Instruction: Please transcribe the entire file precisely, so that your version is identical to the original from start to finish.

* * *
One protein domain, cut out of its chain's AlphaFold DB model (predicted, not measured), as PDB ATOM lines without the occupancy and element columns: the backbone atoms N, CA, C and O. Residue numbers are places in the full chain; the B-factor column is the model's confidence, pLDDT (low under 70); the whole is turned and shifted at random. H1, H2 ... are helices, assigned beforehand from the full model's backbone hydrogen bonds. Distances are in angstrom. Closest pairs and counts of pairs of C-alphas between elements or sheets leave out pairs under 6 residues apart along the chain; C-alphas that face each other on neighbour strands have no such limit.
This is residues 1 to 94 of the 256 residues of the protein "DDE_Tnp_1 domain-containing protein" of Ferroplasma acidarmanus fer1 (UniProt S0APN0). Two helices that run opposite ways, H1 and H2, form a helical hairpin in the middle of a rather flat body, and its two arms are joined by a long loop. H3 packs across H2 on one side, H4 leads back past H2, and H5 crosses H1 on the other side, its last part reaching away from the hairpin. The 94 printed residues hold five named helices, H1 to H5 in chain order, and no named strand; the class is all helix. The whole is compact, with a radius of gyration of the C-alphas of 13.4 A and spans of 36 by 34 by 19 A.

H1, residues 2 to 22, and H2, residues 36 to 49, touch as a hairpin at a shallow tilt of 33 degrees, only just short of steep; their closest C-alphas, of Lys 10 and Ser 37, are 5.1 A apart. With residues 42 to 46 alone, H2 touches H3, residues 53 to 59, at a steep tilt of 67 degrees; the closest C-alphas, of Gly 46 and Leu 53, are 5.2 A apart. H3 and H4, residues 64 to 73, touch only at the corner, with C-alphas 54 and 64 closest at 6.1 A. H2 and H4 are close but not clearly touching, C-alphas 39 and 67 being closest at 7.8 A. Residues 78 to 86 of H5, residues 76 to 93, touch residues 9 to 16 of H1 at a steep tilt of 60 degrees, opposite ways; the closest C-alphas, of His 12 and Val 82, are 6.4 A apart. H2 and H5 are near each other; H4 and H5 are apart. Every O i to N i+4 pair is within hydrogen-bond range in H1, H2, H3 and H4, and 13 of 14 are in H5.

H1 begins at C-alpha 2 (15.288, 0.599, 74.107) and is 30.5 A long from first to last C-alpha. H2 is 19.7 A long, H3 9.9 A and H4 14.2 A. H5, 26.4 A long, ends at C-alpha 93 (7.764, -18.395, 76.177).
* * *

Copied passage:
One protein domain, cut out of its chain's AlphaFold DB model (predicted, not measured), as PDB ATOM lines without the occupancy and element columns: the backbone atoms N, CA, C and O. Residue numbers are places in the full chain; the B-factor column is the model's confidence, pLDDT (low under 70); the whole is turned and shifted at random. H1, H2 ... are helices, assigned beforehand from the full model's backbone hydrogen bonds. Distances are in angstrom. Closest pairs and counts of pairs of C-alphas between elements or sheets leave out pairs under 6 residues apart along the chain; C-alphas that face each other on neighbour strands have no such limit.
This is residues 1 to 94 of the 256 residues of the protein "DDE_Tnp_1 domain-containing protein" of Ferroplasma acidarmanus fer1 (UniProt S0APN0). Two helices that run opposite ways, H1 and H2, form a helical hairpin in the middle of a rather flat body, and its two arms are joined by a long loop. H3 packs across H2 on one side, H4 leads back past H2, and H5 crosses H1 on the other side, its last part reaching away from the hairpin. The 94 printed residues hold five named helices, H1 to H5 in chain order, and no named strand; the class is all helix. The whole is compact, with a radius of gyration of the C-alphas of 13.4 A and spans of 36 by 34 by 19 A.

H1, residues 2 to 22, and H2, residues 36 to 49, touch as a hairpin at a shallow tilt of 33 degrees, only just short of steep; their closest C-alphas, of Lys 10 and Ser 37, are 5.1 A apart. With residues 42 to 46 alone, H2 touches H3, residues 53 to 59, at a steep tilt of 67 degrees; the closest C-alphas, of Gly 46 and Leu 53, are 5.2 A apart. H3 and H4, residues 64 to 73, touch only at the corner, with C-alphas 54 and 64 closest at 6.1 A. H2 and H4 are close but not clearly touching, C-alphas 39 and 67 being closest at 7.8 A. Residues 78 to 86 of H5, residues 76 to 93, touch residues 9 to 16 of H1 at a steep tilt of 60 degrees, opposite ways; the closest C-alphas, of His 12 and Val 82, are 6.4 A apart. H2 and H5 are near each other; H4 and H5 are apart. Every O i to N i+4 pair is within hydrogen-bond range in H1, H2, H3 and H4, and 13 of 14 are in H5.

H1 begins at C-alpha 2 (15.288, 0.599, 74.107) and is 30.5 A long from first to last C-alpha. H2 is 19.7 A long, H3 9.9 A and H4 14.2 A. H5, 26.4 A long, ends at C-alpha 93 (7.764, -18.395, 76.177).